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Against workplace abuse
Union holds anti-bullying rally in Inuvik; few residents show up

T. Shawn Giilck
Northern News Services
Published Thursday, March 21, 2013

Only a handful of people turned out for a rally to mark National Anti-Bullying Day Feb. 27, but that didn't diminish the importance of the message.

NNSL photo/graphic

David Bob, centre, organized an anti-bullying rally Feb. 27, to coincide with a rally in Yellowknife to mark National Anti-bullying Day. With him are Maria Arey and Donald Ross. - T. Shawn Giilck/NNSL photo

David Bob, the NWT Area Council president of the Public Service Alliance of Canada, organized the event to coincide with one in Yellowknife. He said the goal was to highlight the issues surrounding bullying in the workplace and in everyday life.

"With at least 40 per cent of all employees affected by the destructive behaviour of workplace bullying, we are calling on the GNWT to put in place new policy and update existing legislation to once and for all ensure the safety of employees in the workplace."

Bob said ideally, the GNWT should be looking at adopting something like Ontario's Bill 168 as a template. That bill requires employers to develop policies for reporting, investigating and dealing with issues of workplace harassment and bullying.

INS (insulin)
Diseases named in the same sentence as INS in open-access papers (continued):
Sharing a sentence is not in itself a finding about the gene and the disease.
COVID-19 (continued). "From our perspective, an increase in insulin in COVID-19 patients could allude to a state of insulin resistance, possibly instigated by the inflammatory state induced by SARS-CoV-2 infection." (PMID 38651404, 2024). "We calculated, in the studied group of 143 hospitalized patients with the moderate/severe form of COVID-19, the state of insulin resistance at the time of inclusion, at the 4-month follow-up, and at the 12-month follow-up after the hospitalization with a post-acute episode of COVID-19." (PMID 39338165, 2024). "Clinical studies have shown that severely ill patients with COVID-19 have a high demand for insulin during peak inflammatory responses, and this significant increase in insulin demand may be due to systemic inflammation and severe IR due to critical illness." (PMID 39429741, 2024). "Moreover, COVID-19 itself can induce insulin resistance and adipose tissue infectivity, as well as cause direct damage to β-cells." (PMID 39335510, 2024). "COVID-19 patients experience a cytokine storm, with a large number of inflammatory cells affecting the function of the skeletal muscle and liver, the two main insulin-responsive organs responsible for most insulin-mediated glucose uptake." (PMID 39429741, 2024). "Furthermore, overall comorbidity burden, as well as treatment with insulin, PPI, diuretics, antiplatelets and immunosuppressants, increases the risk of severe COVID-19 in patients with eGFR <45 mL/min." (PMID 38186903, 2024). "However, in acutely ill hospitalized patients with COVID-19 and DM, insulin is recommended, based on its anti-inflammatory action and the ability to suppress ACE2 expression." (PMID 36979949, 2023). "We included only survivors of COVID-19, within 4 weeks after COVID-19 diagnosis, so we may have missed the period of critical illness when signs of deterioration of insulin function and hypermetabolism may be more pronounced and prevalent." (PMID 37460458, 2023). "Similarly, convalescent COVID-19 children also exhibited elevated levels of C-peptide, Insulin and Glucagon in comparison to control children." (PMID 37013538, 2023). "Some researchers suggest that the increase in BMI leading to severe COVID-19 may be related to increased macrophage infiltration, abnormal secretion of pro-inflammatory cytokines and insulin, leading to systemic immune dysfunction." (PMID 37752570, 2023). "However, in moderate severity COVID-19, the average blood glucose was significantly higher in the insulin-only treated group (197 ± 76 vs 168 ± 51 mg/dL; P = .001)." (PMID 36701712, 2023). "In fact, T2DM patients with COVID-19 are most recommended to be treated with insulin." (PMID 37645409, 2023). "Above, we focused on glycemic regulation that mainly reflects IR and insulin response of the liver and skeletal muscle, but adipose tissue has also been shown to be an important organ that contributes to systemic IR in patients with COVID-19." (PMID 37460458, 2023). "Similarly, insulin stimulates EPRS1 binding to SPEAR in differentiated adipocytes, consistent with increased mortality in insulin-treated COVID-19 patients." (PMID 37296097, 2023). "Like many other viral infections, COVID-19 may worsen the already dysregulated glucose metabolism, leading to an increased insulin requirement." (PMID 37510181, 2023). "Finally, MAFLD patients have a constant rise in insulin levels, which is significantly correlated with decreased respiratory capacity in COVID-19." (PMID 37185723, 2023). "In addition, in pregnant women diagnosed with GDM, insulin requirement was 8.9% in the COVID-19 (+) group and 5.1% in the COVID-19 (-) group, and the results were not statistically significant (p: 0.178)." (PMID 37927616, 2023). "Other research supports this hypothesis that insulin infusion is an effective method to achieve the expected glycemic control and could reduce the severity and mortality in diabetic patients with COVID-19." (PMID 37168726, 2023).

"This (demonstration) was developed about three months ago as an initiative that was brought forward by the people who sit on the council. We're bringing awareness about bullying and how it affects people in the community.

"There's a lot of knowledge about bullying in schools, but it doesn't only occur there. It occurs in workplaces, at home and in the streets, everywhere and by cellphone and e-mail, etc."

The problem is a prevalent one in Inuvik, Bob said, if you can use Facebook as a unit of measurement.

"There are constantly posts on Facebook," he said. "With our members, it's constantly coming up."

Bob, along with Maria Arey and Donald Ross, noted they had heard about an Inuvik company which had seen a staff turnover rate of about one third last year. That was due to a prolonged streak of bullying, they said.

Arey added that in many workplaces there is "a real lack of respect."

She also suggested many people likely don't realize they are bullies. Instead, they interpret it as normal and acceptable workplace behaviour.

Bob had been expecting some representation from Inuvik students as well.

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